I've known I'm not straight for as long as I can remember. I was attracted to guys and girls in my kindergarten class when I was five years old -- maybe even younger than that, I just can't remember that far back. Of course, I had no idea what my feelings meant then, but I knew I had to keep them to myself.
I guess I always knew I was somehow different from everyone else, but it was surprisingly easy to convince myself otherwise. Or maybe I should say I just refused to address the issue. I went all through high school without ever having a sexual and/or romantic relationship. It wasn't until I came to college -- left home, high school, and old friends -- that I began to confront my sexuality.
I first turned to the Internet for help. Through chat and email, I was able to reach out to people all over the world and ask the questions that now seem so trite but were then upsetting, overwhelming, and bewildering. Gradually I came to realize there are all kinds of blithering idiots and scary weirdos online (and they're all very, very horny), but I managed to find a few genuine people and some informative web sites that helped me out. That, and a very close friendship with a wonderful girl, the first person I discussed my feelings with, aided my self-acceptance.
I've gone through several stages with respect to my sexuality. I've already discussed the first one, the head-stuck-in-the-sand, blinder-wearing stage. At that point I hadn't even made it *inside* the proverbial closet to consider coming *out* of it.
Then came the Internet stage, which necessarily confused me and forced me to begin questioning everything about myself. I didn't know what the hell I was, but I kept thinking and philosophizing and rationalizing until I was convinced I had it all figured out.
That led to the I'm-definitely-adamantly-100%-in-your-face-don't-try-to-tell-me-otherwise bisexual stage. I can't express with words the relief I felt finally to have a concrete identity, and I wanted to share it with the world. This is when I came out to my friends, and, for the most part, they still think I'm the die-hard bisexual I thought I was when I revealed myself to them.
But it's my latest phase I want to focus on (so wake up, I'm getting to my point). Something's been bothering me about my hard-core bisexual attitude, and recently I caved and decided to explore the problem. I've realized that "coming out" never felt quite right to me; I always dismissed it, thinking it meant I still wasn't wholly comfortable with my sexuality and that I would soon get over it. I thought the more people I told and the longer I lived with the label, the more comfortable I'd be with it. But of course it didn't work out that way. I didn't listen to myself. I ignored my instinct, which I've since learned I should *never* do. I tried to transform myself into something I wasn't, couldn't be, and didn't even *want* to be. When this hit me, I realized two other things.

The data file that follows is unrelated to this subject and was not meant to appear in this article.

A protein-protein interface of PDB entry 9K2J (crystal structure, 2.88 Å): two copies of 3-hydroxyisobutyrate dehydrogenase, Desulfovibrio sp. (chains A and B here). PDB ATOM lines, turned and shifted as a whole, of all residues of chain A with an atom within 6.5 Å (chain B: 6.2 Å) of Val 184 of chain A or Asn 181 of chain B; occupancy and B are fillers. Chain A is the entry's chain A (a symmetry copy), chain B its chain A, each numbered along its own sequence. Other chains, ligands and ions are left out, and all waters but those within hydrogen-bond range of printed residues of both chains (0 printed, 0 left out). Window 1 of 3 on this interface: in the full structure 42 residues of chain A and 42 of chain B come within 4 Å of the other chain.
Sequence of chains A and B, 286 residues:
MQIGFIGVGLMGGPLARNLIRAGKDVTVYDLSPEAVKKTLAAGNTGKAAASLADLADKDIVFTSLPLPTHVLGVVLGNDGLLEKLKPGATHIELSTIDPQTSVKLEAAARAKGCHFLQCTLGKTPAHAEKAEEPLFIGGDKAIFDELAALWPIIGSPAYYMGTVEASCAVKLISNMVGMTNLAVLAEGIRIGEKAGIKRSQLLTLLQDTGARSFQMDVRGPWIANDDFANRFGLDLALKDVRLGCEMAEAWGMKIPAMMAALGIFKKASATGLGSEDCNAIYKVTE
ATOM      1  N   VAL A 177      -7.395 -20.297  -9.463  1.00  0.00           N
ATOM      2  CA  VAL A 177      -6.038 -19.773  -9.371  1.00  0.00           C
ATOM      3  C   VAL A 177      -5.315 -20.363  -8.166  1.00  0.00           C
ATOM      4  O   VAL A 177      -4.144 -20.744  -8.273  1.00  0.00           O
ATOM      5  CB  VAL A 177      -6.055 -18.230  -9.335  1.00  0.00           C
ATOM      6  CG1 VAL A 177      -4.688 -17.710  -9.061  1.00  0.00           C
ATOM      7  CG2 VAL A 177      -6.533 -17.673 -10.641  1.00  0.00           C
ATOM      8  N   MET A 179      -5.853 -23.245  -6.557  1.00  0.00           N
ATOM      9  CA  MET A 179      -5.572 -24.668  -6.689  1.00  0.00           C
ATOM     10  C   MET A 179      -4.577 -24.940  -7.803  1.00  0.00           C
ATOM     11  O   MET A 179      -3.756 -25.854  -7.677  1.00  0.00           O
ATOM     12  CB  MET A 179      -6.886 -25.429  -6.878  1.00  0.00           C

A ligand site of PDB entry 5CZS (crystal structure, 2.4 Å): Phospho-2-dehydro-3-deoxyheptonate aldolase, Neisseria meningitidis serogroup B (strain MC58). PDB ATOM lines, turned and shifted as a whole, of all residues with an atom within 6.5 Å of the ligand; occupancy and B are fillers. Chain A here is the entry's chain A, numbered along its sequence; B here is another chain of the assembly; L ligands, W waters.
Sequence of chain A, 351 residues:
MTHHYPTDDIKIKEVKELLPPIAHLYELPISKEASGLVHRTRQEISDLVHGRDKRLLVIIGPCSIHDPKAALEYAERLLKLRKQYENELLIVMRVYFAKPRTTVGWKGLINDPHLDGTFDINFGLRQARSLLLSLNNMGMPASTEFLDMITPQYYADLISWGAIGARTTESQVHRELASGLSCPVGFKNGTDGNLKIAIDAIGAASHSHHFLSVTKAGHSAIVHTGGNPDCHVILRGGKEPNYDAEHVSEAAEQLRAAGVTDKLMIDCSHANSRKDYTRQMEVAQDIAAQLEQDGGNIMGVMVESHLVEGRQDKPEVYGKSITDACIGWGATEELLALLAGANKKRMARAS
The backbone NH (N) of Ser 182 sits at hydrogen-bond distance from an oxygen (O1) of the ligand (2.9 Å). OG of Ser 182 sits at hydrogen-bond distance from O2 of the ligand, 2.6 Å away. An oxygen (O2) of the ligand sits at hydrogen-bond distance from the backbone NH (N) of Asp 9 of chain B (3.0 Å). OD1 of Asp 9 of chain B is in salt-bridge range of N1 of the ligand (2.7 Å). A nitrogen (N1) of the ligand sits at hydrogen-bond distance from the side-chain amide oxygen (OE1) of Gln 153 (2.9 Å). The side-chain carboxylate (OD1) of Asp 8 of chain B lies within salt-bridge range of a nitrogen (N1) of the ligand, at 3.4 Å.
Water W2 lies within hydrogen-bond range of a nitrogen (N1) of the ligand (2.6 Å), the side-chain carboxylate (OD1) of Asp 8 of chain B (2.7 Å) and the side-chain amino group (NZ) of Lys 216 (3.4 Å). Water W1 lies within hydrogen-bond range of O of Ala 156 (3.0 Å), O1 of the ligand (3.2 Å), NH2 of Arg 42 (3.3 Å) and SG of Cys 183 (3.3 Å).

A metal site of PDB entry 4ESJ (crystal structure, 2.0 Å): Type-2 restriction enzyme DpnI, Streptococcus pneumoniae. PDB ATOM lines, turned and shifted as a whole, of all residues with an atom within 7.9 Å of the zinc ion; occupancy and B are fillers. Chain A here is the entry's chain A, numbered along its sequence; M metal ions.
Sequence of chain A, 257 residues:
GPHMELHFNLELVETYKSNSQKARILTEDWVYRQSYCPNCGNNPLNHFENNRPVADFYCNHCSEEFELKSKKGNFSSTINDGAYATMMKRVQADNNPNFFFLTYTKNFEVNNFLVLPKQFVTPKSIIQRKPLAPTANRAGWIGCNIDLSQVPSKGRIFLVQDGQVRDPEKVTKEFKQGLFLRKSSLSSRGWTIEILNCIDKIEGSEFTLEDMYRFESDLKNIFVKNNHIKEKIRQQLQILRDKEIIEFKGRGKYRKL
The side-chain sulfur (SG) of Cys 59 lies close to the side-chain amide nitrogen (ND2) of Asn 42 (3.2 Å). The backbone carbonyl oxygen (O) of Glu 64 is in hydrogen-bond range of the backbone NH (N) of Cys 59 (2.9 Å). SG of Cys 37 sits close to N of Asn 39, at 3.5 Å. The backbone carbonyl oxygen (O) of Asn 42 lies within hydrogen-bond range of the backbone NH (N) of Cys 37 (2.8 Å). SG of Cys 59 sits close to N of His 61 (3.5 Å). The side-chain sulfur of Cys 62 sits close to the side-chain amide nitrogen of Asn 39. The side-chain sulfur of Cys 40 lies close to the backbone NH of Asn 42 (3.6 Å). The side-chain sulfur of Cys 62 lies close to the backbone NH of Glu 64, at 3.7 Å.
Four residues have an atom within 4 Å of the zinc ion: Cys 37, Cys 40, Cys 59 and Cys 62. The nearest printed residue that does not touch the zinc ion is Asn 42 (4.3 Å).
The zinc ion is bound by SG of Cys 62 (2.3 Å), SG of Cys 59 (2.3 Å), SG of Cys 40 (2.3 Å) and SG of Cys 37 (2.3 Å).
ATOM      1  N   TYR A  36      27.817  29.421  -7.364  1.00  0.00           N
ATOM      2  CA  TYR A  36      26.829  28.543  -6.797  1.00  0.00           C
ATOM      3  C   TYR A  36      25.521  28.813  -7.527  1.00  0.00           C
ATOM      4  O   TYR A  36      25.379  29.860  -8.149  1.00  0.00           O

First, I am and always have been a deeply private person. I can't be "open" in the sense that so many other people are because I don't consider my sexuality to be of general interest or that it's anyone's business but my own. I have a small, closely knit group of friends I've chosen to share my life with, and I'll discuss this kind of thing only with them. I would just as soon talk about my masturbatory habits with a relative stranger as I would my sexuality. It's ridiculous, it's inappropriate, and it's none of their concern.
Second, sexuality is a mangled, unruly, indefinite entity. It's fluid, which is obvious if you look at people who've gone through "bi-curious phases" and that sort of thing; experimentation is common and natural. Therefore sexuality is not classifiable, and the terms we have for the commonly recognized sexual orientations are not always (ever?) accurate. So why pick one? Humans, by their very nature, seek out differences because of a basic need to categorize things, so it's easy to see why we've created these terms for people's sexuality. They're qualifiers, just like ethnic and religious labels, something else to describe a person. And why does it matter to which gender(s) a person is attracted, anyway? It doesn't. Some people need a nice, neat name for their sexuality to further distinguish and identify themselves. Super. But I consider these terms unsound. I assumed a label for a good two years myself before I recognized their inaccuracy. I no longer need or want such a name, and I refuse to accept one.
So here's the bottom line, my most basic piece of advice to all who either haven't figured themselves out yet or who think they have but really haven't: just be natural. Do whatever feels right to you. Don't feel you have to accept the labels society and even "queer groups" try to force on you -- they're subjective and meaningless. Sexuality is based entirely on self-perception. If your gut tells you you aren't bisexual, you *aren't*. And the same goes for all those other cute little names. Love who you love, and let that be enough.